Nanakuli to get $14M rental project
The first phase of the 70-unit development will have 40 affordable rentals for people aged 62 and older
A private, nonprofit group plans to break ground next month on a $14 million rental apartment project for low-income seniors in Nanakuli.
The Hawaii Intergenerational Community Development Association has obtained a building permit for the first phase of the project, which will offer 40 affordable rental units targeting low-income seniors aged 62 and older.
Nanaikeola Senior Apartments will eventually offer 70 units when both phases are complete, with single-bedrooms rentals of about 500 square feet each.
HICDA, which in 2003 completed Kaluanui Senior Apartments, an affordable project in Hawaii Kai, specializes in low-income housing for multi-generational families.
The first phase of project is slated to break ground the first week of July, with completion and occupancy beginning next summer.
The U.S. Department of Housing and Urban Development, Weinberg Foundation and HICDA are all kicking in funds for the first phase of the project.
Eventual plans call for an adult daycare center on the ground floor of the apartments, with parking. The developers are in discussions with Waianae Coast Comprehensive Health Center to run the daycare center, according to HICDA founder Mike Klein.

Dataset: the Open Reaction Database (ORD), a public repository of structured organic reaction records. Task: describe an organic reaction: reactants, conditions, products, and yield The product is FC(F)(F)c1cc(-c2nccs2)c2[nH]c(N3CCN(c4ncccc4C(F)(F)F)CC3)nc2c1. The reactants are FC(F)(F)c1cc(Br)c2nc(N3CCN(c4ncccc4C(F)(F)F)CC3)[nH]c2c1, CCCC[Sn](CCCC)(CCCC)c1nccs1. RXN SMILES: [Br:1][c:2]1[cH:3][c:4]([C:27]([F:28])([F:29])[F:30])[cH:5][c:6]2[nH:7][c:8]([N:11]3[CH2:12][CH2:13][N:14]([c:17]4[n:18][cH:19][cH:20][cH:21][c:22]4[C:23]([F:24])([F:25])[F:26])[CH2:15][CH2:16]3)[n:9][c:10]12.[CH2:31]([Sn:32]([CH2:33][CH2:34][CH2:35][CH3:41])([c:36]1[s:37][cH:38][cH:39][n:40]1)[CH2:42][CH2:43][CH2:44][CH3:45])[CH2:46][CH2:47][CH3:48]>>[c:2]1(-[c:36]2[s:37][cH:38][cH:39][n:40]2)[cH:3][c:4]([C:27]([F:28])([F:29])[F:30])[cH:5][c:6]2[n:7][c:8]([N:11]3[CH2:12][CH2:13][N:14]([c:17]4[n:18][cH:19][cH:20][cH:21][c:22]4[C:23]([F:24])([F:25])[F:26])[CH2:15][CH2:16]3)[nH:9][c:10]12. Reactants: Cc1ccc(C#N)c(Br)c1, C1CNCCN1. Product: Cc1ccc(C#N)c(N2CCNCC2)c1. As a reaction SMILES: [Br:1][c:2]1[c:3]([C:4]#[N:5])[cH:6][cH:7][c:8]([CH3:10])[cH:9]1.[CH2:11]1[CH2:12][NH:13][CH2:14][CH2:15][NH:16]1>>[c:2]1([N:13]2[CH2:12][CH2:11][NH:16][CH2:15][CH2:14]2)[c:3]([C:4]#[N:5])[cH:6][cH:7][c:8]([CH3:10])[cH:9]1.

The nonprofit purchased the barely half-acre lot on Nanaikeola Street off of Farrington Highway to build the affordable project more than five years ago, according to Klein. It applied for the HUD grants at the same time.
HICDA's broader plans include a master-planned community -- Nanaikeola Villages -- on about 12.4 acres in Nanakuli that are to include self-help single-family homes, duplexes, possibly a multifamily complex for seniors and a child's daycare center.
That project is expected to break ground in another six to nine months. HICDA purchased those 12 acres more than five years ago, according to Klein, for about $2.5 million.
Kaiser Permanente is located near the new project, as is Nanakuli Super.
The vision is to create an intergenerational village, Klein said.
"Ten years ago, when we looked at it, there were plenty of seniors and a need," said Klein. "Now there are more seniors and affordability is slipping away."
But building affordable projects is becoming less viable as land and construction prices in Hawaii soar.
"We've turned the corner on the availability of land," said Klein.
"Now it's becoming scarce. Because the costs of land and construction are so high, developers are turning to market-rate properties."